3.14  Documentation

3.14.1.  Scope. This Guideline addresses general documentation requirements associated with the AED Program.

3.14.2.  Documentation Guideline. At a minimum, the AED Program should develop and retain the following key AED Program documentation:

3.14.2.1.  Program design attributes that demonstrate reasonable compliance with these Guidelines;

3.14.2.2.  Ongoing records of AED Program operations, such as, but not limited to, maintenance, training, agency notifications and SCA events.

3.14.2.3.  Key AED Program policies and procedures including, for example:

3.14.2.3.1.  Copies of relevant and current laws and regulations.

3.14.2.3.2.  AED prescription policy and documentation.

3.14.2.3.3.  Sudden cardiac arrest event policies.

3.14.2.3.4.  Agency notification forms, as required.

3.14.2.3.5.  Post-event reporting policies and forms.

3.14.2.3.6.  Training policies and tracking forms or methods.

3.14.2.3.7.   Equipment inspection and maintenance policies and associated inspection forms or methods.

3.14.2.3.8.  AED storage, access and use policies.

Section 4. Notices and Disclaimers

4.1.  Disclaimer of Liability. Readiness Systems disclaims liability for any personal injury, property or other damages of any nature whatsoever, whether special, indirect, consequential or compensatory, directly or indirectly resulting from the publication, use of, or reliance on these Guidelines.

4.2.  No Legal Advice. These Guidelines are provided for informational purposes only and are not intended to be, do not constitute, and should not be relied upon as legal advice or legal services.  Readiness Systems does not offer or provide legal advice or legal services.

4.3.  Limited Services Warranties. 

4.3.1.  Readiness Systems makes no representations or warranties regarding the results to be achieved through implementation of any AED Program based on these Guidelines.

4.3.2.  In publishing and making these Guidelines available, Readiness Systems is not undertaking to render professional or other services for or on behalf of any person or entity. Nor is Readiness Systems undertaking to perform any duty owed by any person or entity to someone else. Anyone using these Guidelines should rely on his or her own independent judgment or, as appropriate, seek the advice of a competent professional in determining the exercise of reasonable care in any given circumstances.

4.4.  Updating AED Program Design Guidelines. Users of these Guidelines should be aware that this document may be superseded at any time by the issuance of a new version or may be amended from time to time. To determine whether a given version is the current version, contact Readiness Systems. Readiness Systems accepts no responsibility or liability for ensuring that users of these Guidelines are aware of or possess the latest version.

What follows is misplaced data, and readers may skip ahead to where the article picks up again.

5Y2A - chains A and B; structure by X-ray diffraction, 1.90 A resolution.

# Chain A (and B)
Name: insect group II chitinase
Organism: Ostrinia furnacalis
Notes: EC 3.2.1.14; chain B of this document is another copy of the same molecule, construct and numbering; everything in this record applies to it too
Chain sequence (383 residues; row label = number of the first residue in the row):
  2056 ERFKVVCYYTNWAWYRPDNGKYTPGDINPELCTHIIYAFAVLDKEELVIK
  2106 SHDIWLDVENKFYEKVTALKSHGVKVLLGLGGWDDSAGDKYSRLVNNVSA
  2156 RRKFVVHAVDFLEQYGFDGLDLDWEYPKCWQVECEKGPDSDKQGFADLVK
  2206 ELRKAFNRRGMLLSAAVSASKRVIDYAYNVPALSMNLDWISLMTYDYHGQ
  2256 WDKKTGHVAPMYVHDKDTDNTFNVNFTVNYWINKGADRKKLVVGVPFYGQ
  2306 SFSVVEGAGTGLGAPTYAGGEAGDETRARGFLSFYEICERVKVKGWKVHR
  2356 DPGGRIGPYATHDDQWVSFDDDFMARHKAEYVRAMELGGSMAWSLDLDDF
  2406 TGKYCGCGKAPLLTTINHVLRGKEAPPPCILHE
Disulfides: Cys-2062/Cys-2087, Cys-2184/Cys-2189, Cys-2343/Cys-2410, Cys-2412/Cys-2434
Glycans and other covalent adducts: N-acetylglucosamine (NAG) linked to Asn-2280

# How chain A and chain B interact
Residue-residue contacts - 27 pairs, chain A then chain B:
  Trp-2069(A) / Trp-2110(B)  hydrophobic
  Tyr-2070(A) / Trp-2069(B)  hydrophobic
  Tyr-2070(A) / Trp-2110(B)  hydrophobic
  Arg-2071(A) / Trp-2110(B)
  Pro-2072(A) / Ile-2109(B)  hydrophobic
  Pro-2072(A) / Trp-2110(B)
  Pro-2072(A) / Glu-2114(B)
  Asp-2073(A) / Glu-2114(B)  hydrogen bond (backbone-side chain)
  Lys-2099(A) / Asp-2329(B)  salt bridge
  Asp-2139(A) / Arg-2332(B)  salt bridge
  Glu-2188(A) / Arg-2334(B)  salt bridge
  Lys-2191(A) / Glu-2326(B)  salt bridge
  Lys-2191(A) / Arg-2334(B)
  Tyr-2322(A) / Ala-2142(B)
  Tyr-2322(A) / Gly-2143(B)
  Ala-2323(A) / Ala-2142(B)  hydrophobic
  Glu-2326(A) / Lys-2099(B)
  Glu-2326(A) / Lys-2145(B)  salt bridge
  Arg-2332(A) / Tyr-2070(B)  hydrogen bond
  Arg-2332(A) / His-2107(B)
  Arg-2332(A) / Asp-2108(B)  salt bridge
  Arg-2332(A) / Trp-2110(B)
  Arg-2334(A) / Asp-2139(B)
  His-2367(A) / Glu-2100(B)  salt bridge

4.5.  Patents. Readiness Systems does not take any position with respect to the validity of any patent rights asserted in connection with any items which are mentioned in or are the subject of these Guidelines and disclaim liability for the infringement of any patent resulting from the use of or reliance on these Guidelines. Users of these Guidelines are expressly advised that determination of the validity of any such patent rights, and the risk of infringement of such rights, is entirely their own responsibility.

4.6.  Law and Regulations. Users of these Guidelines should consult applicable federal, state and local laws and regulations. Readiness Systems does not, by the publication of these Guidelines, intend to urge action that is not in reasonable compliance with the intent and purpose of applicable laws, and these Guidelines may not be construed as doing so.

4.7.  Copyrights and Use. 

4.7.1.  These Guidelines are copyrighted by Readiness Systems, LLC. They may be made available for a variety of both public and private uses. These include both use by reference, in laws and regulations, and use in private self-regulation, standardization, and the promotion of safe practices and methods. By making these Guidelines available for reference and adoption by public authorities and private users, Readiness Systems does not waive any rights in copyright to these Guidelines.

4.7.2.  Use of these Guidelines for legislative, statutory and regulatory purposes should be accomplished through adoption by reference. The term “adoption by reference” means the citing of title, edition and publishing information only. Any deletions, additions and changes desired by the adopting authority should be noted separately in the adopting instrument. To assist in following the uses made of its Guidelines, adopting authorities are requested to notify Readiness Systems in writing of such use. For technical assistance and questions concerning use of these Guidelines, contact Readiness Systems.

4.8.  For Further Information. All questions or other communications relating to these Guidelines should be sent to Readiness Systems via email to info@readisys.com.  For more information about Readiness Systems, visit www.readisys.com.